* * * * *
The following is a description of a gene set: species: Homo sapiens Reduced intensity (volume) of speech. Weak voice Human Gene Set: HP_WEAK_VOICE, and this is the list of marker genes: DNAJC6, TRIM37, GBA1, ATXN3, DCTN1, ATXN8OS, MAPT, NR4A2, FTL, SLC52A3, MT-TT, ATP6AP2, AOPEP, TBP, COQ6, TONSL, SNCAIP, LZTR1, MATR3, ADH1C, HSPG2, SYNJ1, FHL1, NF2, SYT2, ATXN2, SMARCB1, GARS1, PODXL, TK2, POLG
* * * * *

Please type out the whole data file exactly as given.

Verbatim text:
The following is a description of a gene set: species: Homo sapiens Reduced intensity (volume) of speech. Weak voice Human Gene Set: HP_WEAK_VOICE, and this is the list of marker genes: DNAJC6, TRIM37, GBA1, ATXN3, DCTN1, ATXN8OS, MAPT, NR4A2, FTL, SLC52A3, MT-TT, ATP6AP2, AOPEP, TBP, COQ6, TONSL, SNCAIP, LZTR1, MATR3, ADH1C, HSPG2, SYNJ1, FHL1, NF2, SYT2, ATXN2, SMARCB1, GARS1, PODXL, TK2, POLG